Enter your mobile number or email address below and we'll send you a link to download the free Kindle App. Then you can start reading Kindle books on your smartphone, tablet, or computer - no Kindle device required.
To get the free app, enter your mobile phone number.
Other Sellers on Amazon
+ $3.99 shipping
+ $3.99 shipping
+ $5.24 shipping
All the Pope's Men: The Inside Story of How the Vatican Really Thinks Hardcover – July 13, 2004
"Warlight" by Michael Ondaatje
A dramatic coming-of-age story set in the decade after World War II, "Warlight" is the mesmerizing new novel from the best-selling author of "The English Patient." Learn more
Frequently bought together
Customers who bought this item also bought
From Publishers Weekly
Allen, the Vatican correspondent for the National Catholic Reporter and analyst for CNN and National Public Radio, offers an authoritative guide to the church's inner workings. Far from sensationalistic, this book provides a carefully balanced view of how the Catholic Church works—and sometimes doesn't—in the modern world. Allen, who is Catholic himself but does not see himself as a missionary or apologist for the church, is a fair and thorough reporter of ecclesial affairs who drew on four-plus years of covering the Vatican as well as 35 interviews with officials in the church bureaucracy to write this book. He begins with an overview of the Vatican, then debunks five myths—including, notably, the idea that power is concentrated solely in the Pope and that the Vatican is fantastically wealthy. In talking about the myth and reality of Vatican secrecy, Allen lays out the basis for his book: that the Vatican's psychology and culture are difficult for people, even most Catholics, to grasp, resulting in miscommunication and animosity toward the church. Allen also delves into Vatican psychology, sociology and theology before concluding with lengthy chronologies detailing the Vatican's role in the American sexual abuse crisis and the war in Iraq.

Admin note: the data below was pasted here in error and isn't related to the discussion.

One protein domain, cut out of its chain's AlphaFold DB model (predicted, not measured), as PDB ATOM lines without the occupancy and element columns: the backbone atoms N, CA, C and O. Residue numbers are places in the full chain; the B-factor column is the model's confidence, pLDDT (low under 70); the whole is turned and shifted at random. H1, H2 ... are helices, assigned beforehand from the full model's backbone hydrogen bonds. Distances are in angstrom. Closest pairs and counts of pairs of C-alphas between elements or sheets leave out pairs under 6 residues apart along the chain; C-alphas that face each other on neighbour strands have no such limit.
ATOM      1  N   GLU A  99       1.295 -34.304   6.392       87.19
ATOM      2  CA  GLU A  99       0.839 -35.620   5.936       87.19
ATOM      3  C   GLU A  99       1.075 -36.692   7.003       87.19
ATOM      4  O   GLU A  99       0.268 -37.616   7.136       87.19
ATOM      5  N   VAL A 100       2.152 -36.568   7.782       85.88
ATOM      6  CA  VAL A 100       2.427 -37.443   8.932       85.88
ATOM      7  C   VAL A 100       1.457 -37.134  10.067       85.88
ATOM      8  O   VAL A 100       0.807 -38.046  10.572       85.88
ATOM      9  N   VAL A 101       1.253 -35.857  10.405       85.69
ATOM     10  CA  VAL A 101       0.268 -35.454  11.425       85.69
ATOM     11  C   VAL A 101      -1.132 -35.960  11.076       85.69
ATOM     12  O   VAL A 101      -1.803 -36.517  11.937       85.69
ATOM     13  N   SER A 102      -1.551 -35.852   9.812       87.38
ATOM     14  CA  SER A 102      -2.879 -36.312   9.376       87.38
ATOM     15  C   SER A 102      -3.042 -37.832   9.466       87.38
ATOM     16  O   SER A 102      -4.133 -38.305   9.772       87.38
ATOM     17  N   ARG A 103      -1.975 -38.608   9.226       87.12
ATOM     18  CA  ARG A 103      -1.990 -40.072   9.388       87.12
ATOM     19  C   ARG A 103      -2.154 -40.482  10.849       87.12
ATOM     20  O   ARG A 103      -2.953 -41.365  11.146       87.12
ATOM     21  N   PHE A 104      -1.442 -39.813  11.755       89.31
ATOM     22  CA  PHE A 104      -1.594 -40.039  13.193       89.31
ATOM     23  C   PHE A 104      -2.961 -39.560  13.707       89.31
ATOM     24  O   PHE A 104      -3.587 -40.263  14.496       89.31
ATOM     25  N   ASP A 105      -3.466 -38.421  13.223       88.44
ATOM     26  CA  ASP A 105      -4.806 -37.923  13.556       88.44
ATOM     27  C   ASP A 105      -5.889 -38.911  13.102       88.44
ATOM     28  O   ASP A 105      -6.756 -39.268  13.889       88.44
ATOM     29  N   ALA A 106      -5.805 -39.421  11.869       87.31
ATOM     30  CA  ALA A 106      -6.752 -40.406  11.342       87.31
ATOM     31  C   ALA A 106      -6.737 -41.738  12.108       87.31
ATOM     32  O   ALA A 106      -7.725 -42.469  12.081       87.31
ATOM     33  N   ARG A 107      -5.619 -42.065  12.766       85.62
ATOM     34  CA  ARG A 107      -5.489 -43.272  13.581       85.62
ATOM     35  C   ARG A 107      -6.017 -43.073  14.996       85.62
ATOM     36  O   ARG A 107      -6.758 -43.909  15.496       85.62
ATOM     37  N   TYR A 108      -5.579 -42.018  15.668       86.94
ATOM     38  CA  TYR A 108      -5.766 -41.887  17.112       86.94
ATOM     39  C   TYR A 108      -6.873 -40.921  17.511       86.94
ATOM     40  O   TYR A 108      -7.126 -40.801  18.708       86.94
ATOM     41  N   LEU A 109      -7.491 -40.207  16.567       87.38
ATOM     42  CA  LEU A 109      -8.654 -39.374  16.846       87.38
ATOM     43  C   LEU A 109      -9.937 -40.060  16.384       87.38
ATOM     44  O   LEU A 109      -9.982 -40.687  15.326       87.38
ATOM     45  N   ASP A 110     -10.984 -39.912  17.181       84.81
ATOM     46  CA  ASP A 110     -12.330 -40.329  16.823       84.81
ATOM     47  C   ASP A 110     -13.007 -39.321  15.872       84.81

Copyright © Reed Business Information, a division of Reed Elsevier Inc. All rights reserved.
Praise for John L. Allen, Jr.’s Conclave:
“An invaluable primer…highly informative.” -- Washington Post
“Definitely a winner.” --Minneapolis Star Tribune
“It’s surprising how much you learn from this book…[Allen] explain[s] the process in an engaging way, and offers history, context, and his own list of front-runners.” --Arizona Republic
“Conclave offers something for everyone. Insiders who are knowledgeable about Vatican politics will relish the detail that Allen…delves into when describing the process and the personalities that will elect the next pope. Those who are baffled by the arcane traditions of Roman Catholicism will understand better how this ancient institution functions. The curious will have a context within which to understand why the cardinals choose a pope with a certain theological and political bent.” --National Catholic Reporter
Top customer reviews
There was a problem filtering reviews right now. Please try again later.
by John L. Allen, Jr.
New York: Doubleday, 2004
Review by Reverend Brian Van Hove, S.J.
Published in The Fellowship of Catholic Scholars Quarterly, 28: 2 (Summer 2005) 45-46